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MULTIFARIOUS CHARACTERIZATION OF LEISHMANIA TROPICA FROM A JUDEAN DESERT FOCUS, EXPOSING INTRASPECIFIC DIVERSITY AND INCRIMINATING PHLEBOTOMUS SERGENTI AS ITS VECTOR

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  • 1 Department of Parasitology, The Kuvin Center for the Study of Infectious and Tropical Diseases, Hebrew University–Hadassah Medical School, Jerusalem, Israel; Institut für Mikrobiologie und Hygiene, Charité Campus Mitte, von Humboldt Universität zu Berlin, Berlin, Germany; Department of Biochemistry, Al-Quds University, Palestinian Authority; Department of Biological Sciences, Imperial College, London, United Kingdom; Laboratoire de Parasitologie and Centre National de Référence des Leishmania, Montpellier, France; Department of Biology, Bethlehem University, Palestinian Authority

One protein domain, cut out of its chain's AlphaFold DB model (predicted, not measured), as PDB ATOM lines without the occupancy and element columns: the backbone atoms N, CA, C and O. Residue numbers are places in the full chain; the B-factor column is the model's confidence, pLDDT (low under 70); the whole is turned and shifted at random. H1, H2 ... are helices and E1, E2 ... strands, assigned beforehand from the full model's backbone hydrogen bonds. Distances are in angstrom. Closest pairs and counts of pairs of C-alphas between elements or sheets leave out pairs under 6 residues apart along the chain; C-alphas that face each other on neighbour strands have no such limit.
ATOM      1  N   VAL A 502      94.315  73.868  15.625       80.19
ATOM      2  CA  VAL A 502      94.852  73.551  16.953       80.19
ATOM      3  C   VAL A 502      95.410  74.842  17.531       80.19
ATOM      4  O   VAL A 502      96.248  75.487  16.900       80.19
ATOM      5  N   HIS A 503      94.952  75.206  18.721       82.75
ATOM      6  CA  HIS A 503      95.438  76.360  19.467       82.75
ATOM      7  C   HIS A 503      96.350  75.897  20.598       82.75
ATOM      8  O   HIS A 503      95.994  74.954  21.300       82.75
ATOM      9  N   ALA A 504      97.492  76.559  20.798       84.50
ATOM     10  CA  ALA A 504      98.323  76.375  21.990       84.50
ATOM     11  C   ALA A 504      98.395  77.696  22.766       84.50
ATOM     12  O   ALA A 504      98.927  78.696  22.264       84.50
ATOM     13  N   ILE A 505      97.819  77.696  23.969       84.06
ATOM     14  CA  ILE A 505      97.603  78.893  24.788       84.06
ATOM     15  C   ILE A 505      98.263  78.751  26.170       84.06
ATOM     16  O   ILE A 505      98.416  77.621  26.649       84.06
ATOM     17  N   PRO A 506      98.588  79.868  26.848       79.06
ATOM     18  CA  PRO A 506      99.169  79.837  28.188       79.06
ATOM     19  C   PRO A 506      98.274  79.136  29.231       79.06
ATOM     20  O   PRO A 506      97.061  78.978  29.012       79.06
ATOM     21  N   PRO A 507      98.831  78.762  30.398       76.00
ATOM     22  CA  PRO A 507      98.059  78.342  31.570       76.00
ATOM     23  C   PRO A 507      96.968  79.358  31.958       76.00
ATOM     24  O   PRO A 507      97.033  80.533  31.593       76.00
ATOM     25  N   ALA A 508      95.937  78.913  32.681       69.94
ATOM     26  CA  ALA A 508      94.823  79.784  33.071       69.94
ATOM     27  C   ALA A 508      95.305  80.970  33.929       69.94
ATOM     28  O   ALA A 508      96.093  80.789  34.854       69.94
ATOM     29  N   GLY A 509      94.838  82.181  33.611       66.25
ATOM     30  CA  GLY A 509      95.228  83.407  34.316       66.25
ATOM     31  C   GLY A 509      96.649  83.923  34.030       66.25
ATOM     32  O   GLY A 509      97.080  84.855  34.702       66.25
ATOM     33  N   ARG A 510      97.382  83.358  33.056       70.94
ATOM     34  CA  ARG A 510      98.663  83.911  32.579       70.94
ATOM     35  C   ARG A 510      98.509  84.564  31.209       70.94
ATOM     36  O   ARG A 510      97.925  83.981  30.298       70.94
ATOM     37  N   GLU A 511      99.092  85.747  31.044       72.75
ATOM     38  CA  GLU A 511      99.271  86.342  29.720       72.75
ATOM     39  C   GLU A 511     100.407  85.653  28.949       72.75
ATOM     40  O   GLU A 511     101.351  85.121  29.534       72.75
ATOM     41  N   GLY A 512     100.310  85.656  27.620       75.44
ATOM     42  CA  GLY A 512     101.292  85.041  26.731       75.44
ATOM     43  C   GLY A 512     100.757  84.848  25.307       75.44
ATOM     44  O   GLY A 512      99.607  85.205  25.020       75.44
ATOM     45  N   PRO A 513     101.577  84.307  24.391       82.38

The predominant sand fly species collected inside houses in Kfar Adumim, an Israeli village in the Judean Desert that is a focus of cutaneous leishmaniasis, was Phlebotomus papatasi, which was also caught attempting to bite humans. Phlebotomus sergenti, which is rarely seen inside houses, constituted the predominant sand fly species in caves near the village. Leishmania isolates from Ph. sergenti and humans typed as Leishmania tropica. Sand fly and human isolates produced similar small nodular cutaneous lesions in hamsters. Isolates produced excreted factor (EF) of subserotypes A9 or A9B2, characteristic of L. tropica and reacted with L. tropica-specific monoclonal antibodies. Isoenzyme analysis consigned the strains to the L. tropica zymodemes MON-137 and MON-275. Molecular genetic analyses confirmed the strains were L. tropica and intraspecific microheterogeneity was observed. Genomic fingerprinting using a mini-satellite probe separated the L. tropica strains into two clusters that were not entirely congruent with geographic distribution. These results support the heterogeneous nature of L. tropica and incriminate Ph. sergenti as its vector in this Judean Desert focus.

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